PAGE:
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  1. #91
    Mighty Member RealWonderman's Avatar
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    Quote Originally Posted by Agent Z View Post
    The secret identity was an established trope in superheroes by the time Marston created Wonder Woman. Virtually every superhero starting from Superman himself had it. It wasn't an original concept within the WW mythos.
    An 'established trope' after just 3 years? And a tiny handful of heroes? Nah. It's a trope now, because of Superman, Wonder Woman and Batman.

    And I agree 100% with Bound4olympus. Diana Prince was half the story, half the character. It was shoertsighted to remove that aspect of the character. And to wait decades to replace it again.
    It's not about 'deserve' it's about what you believe. And I believe in Love.

  2. #92
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    It was established with the Scarlet Pimpernel, Zorro, the Spider, the Green Hornet, Black Bat, Domino Lady, the Phantom (Detective), the Clock. The Shadow (depending on the source material) would borrow the Lamont Cranston identity from the real Lamont Cranston, while Lee Falk's Phantom is a series of men who inherit the name and costume.
    sorry 🍁

  3. #93
    Incredible Member kjn's Avatar
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    Quote Originally Posted by RealWonderman View Post
    An 'established trope' after just 3 years? And a tiny handful of heroes? Nah. It's a trope now, because of Superman, Wonder Woman and Batman.
    I'd argue that the secret identity part of superheroes is older than that, even if the genre didn't become fully formed until the late 30s. But earlier than that you had proto-superheroes like The Phantom, Zorro, The Shadow, and even earlier The Scarlet Pimpernel.

  4. #94
    Mighty Member RealWonderman's Avatar
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    Quote Originally Posted by Jim Kelly View Post
    It was established with the Scarlet Pimpernel, Zorro, the Spider, the Green Hornet, Black Bat, Domino Lady, the Phantom (Detective), the Clock. The Shadow (depending on the source material) would borrow the Lamont Cranston identity from the real Lamont Cranston, while Lee Falk's Phantom is a series of men who inherit the name and costume.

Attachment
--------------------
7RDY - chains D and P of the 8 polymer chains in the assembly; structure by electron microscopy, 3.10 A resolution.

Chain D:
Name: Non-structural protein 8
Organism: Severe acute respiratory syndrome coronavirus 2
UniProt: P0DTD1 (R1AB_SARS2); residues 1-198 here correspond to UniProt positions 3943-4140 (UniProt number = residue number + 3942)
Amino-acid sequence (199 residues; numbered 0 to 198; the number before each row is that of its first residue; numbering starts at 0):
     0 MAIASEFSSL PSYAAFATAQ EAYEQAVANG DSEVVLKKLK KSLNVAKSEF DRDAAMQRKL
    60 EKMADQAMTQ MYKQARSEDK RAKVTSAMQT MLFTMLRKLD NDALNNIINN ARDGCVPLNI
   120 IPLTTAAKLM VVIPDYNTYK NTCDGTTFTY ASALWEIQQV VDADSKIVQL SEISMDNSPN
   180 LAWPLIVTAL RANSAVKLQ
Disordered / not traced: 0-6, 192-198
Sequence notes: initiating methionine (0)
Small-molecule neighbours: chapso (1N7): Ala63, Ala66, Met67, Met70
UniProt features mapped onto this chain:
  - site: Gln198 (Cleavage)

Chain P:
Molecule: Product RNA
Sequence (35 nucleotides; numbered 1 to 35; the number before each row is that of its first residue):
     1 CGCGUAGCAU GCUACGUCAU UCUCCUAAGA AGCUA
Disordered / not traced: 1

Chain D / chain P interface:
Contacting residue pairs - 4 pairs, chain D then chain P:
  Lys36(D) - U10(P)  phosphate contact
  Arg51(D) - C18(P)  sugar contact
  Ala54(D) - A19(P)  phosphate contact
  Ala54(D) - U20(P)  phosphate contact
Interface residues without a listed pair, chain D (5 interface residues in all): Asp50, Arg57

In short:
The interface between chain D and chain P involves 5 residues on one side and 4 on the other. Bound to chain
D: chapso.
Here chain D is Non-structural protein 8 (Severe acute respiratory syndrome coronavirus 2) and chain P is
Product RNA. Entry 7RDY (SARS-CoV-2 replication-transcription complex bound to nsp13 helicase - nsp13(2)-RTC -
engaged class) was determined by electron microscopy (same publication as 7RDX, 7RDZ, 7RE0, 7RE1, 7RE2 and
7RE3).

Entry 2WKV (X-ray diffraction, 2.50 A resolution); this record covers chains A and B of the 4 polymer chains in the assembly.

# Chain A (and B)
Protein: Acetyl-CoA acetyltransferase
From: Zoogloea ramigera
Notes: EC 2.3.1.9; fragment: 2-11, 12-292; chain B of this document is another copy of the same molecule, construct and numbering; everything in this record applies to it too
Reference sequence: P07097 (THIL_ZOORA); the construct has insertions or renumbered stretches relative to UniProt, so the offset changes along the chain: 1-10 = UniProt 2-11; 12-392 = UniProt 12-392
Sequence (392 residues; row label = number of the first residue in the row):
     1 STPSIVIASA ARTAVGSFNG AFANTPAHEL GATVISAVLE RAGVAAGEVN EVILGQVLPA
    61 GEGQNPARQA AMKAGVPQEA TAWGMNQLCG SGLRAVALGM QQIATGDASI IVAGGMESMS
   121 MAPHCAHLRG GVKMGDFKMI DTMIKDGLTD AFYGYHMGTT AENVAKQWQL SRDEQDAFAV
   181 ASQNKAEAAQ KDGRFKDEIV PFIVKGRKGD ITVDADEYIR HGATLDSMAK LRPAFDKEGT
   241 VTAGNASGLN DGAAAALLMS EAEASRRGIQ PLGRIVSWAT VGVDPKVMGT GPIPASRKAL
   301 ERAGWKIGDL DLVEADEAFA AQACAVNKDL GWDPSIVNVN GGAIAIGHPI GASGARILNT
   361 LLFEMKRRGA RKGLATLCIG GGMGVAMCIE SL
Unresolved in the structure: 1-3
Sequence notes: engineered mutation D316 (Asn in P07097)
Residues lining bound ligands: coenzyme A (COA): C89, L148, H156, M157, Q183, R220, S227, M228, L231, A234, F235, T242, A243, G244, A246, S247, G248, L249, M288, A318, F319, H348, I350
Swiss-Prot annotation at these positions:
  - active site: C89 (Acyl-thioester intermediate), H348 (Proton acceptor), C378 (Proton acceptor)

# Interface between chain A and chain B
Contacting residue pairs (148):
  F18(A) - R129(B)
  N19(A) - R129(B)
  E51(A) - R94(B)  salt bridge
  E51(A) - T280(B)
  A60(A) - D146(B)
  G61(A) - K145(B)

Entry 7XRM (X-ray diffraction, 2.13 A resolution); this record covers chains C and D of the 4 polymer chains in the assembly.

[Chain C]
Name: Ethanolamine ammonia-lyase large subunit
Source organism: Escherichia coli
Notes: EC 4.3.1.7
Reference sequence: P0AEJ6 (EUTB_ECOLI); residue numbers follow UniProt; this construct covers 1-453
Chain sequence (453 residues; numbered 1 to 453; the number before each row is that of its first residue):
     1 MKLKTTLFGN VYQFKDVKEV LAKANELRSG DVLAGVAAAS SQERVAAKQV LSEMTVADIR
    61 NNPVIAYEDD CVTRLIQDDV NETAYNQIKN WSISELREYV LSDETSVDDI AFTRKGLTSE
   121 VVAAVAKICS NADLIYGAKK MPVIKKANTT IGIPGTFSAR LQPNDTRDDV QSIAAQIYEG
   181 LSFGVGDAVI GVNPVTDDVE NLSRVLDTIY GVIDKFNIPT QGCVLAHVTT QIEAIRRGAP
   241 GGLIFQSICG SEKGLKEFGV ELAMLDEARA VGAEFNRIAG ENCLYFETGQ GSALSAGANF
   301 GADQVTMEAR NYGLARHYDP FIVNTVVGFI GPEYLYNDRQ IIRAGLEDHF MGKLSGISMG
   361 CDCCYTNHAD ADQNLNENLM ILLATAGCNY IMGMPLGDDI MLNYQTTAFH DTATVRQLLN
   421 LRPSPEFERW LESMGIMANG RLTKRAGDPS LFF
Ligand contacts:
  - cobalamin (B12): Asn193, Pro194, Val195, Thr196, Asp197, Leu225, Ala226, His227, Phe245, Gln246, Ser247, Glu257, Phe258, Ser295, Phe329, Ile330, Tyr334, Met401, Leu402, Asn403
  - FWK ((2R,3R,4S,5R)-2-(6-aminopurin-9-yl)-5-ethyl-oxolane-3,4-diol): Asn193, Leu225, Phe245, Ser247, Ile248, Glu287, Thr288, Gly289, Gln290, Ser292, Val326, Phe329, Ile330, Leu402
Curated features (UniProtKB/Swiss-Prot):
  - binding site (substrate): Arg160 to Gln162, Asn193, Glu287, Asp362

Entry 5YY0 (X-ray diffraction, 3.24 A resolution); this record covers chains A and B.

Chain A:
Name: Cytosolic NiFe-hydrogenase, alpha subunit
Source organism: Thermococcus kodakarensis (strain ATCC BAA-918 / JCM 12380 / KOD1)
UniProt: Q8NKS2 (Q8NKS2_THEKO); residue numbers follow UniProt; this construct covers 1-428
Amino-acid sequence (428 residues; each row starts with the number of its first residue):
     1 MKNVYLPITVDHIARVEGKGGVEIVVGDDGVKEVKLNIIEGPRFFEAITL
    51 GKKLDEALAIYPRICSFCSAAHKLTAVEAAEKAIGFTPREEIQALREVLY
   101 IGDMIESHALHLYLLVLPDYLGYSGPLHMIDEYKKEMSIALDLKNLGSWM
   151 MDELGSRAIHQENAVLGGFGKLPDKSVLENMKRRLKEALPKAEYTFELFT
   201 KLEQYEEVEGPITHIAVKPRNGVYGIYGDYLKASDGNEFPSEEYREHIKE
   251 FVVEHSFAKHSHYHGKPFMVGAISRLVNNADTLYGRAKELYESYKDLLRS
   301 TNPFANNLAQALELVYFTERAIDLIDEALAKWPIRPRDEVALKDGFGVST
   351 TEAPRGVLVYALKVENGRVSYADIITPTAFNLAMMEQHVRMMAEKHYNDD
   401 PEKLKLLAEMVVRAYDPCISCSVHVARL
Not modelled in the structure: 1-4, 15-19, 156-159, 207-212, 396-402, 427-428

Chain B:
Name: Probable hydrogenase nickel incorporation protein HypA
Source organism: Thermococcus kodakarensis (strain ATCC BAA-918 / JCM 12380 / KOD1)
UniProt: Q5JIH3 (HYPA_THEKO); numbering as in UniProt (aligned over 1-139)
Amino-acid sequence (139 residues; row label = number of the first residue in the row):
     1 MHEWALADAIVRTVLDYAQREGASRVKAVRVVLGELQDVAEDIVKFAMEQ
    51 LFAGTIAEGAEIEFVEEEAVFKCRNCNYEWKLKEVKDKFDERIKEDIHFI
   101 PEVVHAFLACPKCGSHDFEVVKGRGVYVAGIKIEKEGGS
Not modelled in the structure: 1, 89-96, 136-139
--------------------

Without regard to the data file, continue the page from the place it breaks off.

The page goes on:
Those are not superheroes. The post I responded to says: The secret identity was an established trope in superheroes by the time Marston created Wonder Woman
    Last edited by RealWonderman; 11-14-2018 at 01:54 PM.
    It's not about 'deserve' it's about what you believe. And I believe in Love.

  5. #95
    Mighty Member RealWonderman's Avatar
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    Quote Originally Posted by kjn View Post
    I'd argue that the secret identity part of superheroes is older than that, even if the genre didn't become fully formed until the late 30s. But earlier than that you had proto-superheroes like The Phantom, Zorro, The Shadow, and even earlier The Scarlet Pimpernel.
    Sure, however, he post I responded to says specifically "The secret identity was an established trope in superheroes by the time Marston created Wonder Woman." Whether it was a trope elsewhere wasn't the discussion.
    It's not about 'deserve' it's about what you believe. And I believe in Love.

  6. #96
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    Quote Originally Posted by RealWonderman View Post
    An 'established trope' after just 3 years? And a tiny handful of heroes? Nah. It's a trope now, because of Superman, Wonder Woman and Batman.

    And I agree 100% with Bound4olympus. Diana Prince was half the story, half the character. It was shoertsighted to remove that aspect of the character. And to wait decades to replace it again.
    Yes after three years given how common it was.

    Diana Prince didn’t offer anything new as a concept and its no coincidence that she’s been part of multiple reviled stories since her return.

  7. #97
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    Quote Originally Posted by RealWonderman View Post
    Sure, however, he post I responded to says specifically "The secret identity was an established trope in superheroes by the time Marston created Wonder Woman." Whether it was a trope elsewhere wasn't the discussion.
    Well just don't force me to call it a trope--that always sounds like casting shade on anything that uses such conventions, as if it's played out. I prefer to say it's a convention which has a neutral connotation.

    The problem is there's no clear cut-off line, since people like Jerry Siegel and Bob Kane said about their creations that they were thinking of the Scarlet Pimpernel and Zorro when they created their characters. And a lot of the early comics are directly borrowing from the pulps. You have Comic Magazine's the Clock (1936) and DC's Crimson Avenger (1938) both mystery men in the pulp tradition--are they super-heroes and where do you draw the line?

    Wonder Woman didn't come along until late 1941. By that time, in 1938, 1939, 1940 and 1941, DC, All-American, Fawcett, Fox, Timely, Quality, MLJ, Standard, Ace, Prize, Lev Gleason, Centaur and Harvey had all published their own super-hero comic books--and the majority of those super-heroes had secret identities. It's no doubt that secret identities were part of the convention that they all followed. Wonder Woman was late to the party.
    sorry 🍁

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